The central hub 84 is connected to a peripheral wall 90 by a radial web 92. The peripheral wall 90 has an outer diameter substantially equal to the inner diameter of the housing. The radial web 92 includes an annular stop 94 extending radially beyond the peripheral wall 90. The annular stop 94 has an outer diameter greater than the inner diameter of the housing 88 and limits the insertion depth of the end cap peripheral wall 90. A series of fins 96 are formed in the radial web 92 and extend axially inwardly and outwardly therefrom. The fins 96 aid in the cooling of the interior temperature of the electric motor 10 as the motor rotates. In essence, the fins 96 function as a heat sink, which are air-cooled.
The end caps 82 further include a cover 98 having an axial opening 100 into which extends an annular stop 102. Concentric rings 104 are formed in the cover 98 and correspond to concentric rings 106 on the exterior of the end cap 82. The concentric rings 104 and 106 nest when the cover 98 is slidably mounted onto the shaft 24 and form a labyrinth seal to block the introduction of dust and other particles into the interior of the motor.
The control system 12 comprises a Hall sensor 110 located on the shaft 24 and corresponding elements 112 mounted on the rotor cage 60. The elements 112 are positioned to correspond with the poles of the magnets 74. The Hall sensor 110 is connected to an electrical circuit (not shown) that alters the direction of the current passing through the windings 56 to propel the rotor cage 60 about the stator 20. This type of electrical control is widely known and will not be described in greater detail.
Assembly of the First Embodiment of the Electric Motor
The assembly description below contains many steps. The sequence of many of these steps is not important. Therefore, the assembly description is mainly for illustrating the steps needed to assemble the electric motor 10 and the interconnection of the various parts. The assembly description is not intended to be limiting in the sequence of the assembly steps.
To assemble the magnets 74 to the cover 72, the magnets in pairs are positioned within the positioning openings 128. The openings are sized so that the tops of the magnets 74 are co-planar with or slightly below the bottom of the channel 126. The cover 124 is then placed atop the jig bottom 122 to close the open top of the channel 126. The cover is preferably clamped in place to the jig 120. The magnet cover 72 is then slidably inserted into one of the open ends of the jig 120. As the steel magnet cover 72 encounters the magnets 74, the magnets will attach themselves to the magnet cover 72. The coefficient of fiction between the magnet cover 72 and the magnets 74 is sufficiently low enough that a relatively small force (approximately 70-80 pounds for the magnets of the invention) is required to slide the cover 72 with respect to the magnets 74 as compared to the separating force (approximately 350 pounds) to pull the magnets off of the cover 72. If need be, a small amount of lubricant can be placed on either the cover 72 or the magnets 74 to reduce the coefficient of friction and thereby reduce the force needed to slide the cover 72 over the magnets 74. When the cover 72 is completely positioned within the jig 120, the jig cover 124 is unclamped and removed. The magnet cover 72 is then lifted out of the open top of the channel 126, carrying with it the magnets 74, which are properly oriented for insertion into the rotor cage 60.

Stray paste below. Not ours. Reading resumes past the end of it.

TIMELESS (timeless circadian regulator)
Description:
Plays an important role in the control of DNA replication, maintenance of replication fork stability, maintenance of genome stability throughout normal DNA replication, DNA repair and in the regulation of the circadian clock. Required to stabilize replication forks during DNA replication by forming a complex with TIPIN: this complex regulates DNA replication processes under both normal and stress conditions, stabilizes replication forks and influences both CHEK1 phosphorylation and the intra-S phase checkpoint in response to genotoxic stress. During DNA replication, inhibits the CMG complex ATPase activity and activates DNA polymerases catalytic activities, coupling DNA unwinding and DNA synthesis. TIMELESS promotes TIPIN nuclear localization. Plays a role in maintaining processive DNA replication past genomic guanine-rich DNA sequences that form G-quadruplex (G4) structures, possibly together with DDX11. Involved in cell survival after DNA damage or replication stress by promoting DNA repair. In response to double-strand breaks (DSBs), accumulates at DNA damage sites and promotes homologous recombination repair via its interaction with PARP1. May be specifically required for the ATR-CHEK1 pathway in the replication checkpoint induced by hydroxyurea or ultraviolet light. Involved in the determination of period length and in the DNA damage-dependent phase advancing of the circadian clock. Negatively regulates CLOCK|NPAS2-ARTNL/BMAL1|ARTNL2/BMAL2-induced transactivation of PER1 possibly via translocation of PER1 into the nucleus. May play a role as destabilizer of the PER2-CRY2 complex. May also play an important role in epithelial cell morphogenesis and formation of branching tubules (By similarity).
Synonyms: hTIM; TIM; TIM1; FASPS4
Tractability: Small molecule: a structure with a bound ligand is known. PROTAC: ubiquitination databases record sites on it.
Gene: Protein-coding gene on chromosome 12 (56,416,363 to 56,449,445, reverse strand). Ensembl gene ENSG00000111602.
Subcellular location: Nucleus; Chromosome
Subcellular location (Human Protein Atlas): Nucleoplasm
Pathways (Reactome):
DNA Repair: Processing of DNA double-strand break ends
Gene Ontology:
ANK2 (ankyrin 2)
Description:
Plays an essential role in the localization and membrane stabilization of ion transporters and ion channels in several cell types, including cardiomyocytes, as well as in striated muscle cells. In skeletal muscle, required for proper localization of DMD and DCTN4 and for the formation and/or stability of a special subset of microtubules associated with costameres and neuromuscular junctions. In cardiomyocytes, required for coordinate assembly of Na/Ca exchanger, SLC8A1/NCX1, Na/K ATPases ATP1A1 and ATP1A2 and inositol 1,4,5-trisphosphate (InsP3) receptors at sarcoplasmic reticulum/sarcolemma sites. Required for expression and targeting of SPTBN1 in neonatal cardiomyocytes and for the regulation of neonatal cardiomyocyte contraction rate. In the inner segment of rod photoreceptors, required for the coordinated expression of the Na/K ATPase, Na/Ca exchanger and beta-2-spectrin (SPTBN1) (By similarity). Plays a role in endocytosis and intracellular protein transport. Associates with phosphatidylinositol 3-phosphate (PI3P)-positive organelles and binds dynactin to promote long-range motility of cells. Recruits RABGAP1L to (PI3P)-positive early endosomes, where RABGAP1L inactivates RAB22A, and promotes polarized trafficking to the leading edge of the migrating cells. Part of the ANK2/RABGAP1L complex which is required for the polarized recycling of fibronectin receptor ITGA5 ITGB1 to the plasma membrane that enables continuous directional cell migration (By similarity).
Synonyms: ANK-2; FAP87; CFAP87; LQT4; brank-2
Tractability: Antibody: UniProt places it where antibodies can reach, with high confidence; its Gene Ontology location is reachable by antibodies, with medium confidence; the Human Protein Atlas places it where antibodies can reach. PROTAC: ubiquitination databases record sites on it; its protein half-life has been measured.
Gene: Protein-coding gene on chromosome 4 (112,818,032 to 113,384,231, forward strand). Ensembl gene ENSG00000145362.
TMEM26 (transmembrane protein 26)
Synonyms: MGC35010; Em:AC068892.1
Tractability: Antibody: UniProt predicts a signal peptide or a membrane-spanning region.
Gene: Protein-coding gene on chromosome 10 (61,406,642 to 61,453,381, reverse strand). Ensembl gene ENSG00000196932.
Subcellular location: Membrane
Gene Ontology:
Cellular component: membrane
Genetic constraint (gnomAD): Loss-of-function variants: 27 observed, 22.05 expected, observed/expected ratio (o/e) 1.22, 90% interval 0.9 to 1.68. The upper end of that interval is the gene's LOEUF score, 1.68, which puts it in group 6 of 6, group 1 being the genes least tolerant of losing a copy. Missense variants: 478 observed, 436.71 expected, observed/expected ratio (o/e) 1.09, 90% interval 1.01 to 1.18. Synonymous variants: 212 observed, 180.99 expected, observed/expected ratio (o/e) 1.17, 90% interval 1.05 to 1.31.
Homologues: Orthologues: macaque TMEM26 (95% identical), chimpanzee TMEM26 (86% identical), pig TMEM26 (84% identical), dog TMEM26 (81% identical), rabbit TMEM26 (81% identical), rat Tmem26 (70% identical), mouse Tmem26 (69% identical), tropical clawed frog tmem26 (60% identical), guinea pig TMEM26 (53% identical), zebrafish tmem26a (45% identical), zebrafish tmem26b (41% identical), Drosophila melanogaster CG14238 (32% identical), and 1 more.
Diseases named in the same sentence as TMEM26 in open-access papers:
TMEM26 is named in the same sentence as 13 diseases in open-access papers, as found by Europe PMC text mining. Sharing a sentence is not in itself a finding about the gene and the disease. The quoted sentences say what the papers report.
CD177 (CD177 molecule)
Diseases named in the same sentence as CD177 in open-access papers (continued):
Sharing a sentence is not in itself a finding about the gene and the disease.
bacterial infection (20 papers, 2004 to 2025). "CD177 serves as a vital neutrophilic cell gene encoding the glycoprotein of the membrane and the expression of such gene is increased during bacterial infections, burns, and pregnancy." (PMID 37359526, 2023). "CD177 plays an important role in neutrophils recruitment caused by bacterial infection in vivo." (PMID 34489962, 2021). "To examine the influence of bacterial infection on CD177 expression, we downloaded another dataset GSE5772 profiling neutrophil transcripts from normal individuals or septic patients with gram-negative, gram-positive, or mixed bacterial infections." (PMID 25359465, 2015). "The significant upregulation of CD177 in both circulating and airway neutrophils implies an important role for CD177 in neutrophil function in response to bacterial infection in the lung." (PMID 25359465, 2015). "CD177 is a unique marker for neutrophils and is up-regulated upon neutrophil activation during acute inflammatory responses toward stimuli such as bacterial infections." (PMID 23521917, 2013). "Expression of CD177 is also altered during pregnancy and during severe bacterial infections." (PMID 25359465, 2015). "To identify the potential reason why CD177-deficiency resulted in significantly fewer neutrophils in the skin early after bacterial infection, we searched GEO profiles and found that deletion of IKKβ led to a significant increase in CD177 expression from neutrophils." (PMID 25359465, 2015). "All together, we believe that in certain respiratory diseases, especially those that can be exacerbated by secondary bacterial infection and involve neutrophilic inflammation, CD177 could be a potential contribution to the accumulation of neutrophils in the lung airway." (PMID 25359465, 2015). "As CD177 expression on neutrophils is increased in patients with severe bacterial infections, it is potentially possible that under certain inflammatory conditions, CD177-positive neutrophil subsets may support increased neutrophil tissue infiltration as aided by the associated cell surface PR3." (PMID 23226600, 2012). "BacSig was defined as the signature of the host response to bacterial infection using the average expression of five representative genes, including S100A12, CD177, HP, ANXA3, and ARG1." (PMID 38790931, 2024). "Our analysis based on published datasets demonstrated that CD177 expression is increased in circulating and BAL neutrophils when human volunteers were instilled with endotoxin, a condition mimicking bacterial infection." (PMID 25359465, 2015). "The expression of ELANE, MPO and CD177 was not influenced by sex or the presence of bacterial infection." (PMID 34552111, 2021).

The process of mounting the magnets 74 to the magnet cover in their predetermined position is repeated for the number of magnet assemblies 70 required for the particular rotor cage 60. As illustrated, six magnet assembly 70 are required. However, fewer or more magnet assemblies may be used depending on the size of the motor. The completed magnet assemblies 70 should be stored far enough away from each other after assembly to avoid the magnets of one magnet assembly from coupling with another magnet assembly.
Once the magnet assemblies 70 are assembled, they are placed into the magnetic slot 66 of the rotor cage 60, preferably by simultaneously punching the magnet assemblies 70 within the magnet slot 66. Since the rotor cage 60 is preferably made from a non-magnetic material, such as aluminum, the magnetic interaction between the magnets 74 and the rotor cage 60 is not of great importance.
Moving on to the assembly of the stator 20, initially, each winding core 40 is assembled in a traditional manner. The windings 56 are slidably mounted over the winding poles 50. This process is repeated for the number of winding assemblies needed for the particular motor. As illustrated, the electric motor 10 requires only two winding assemblies 26. However, it is within the scope of the invention for less or more winding assemblies to be needed and is dependent upon the particular operational parameters, especially power output, of the electric motor 10. For a given winding assembly 26, the more winding assemblies, the more power the motor will generate.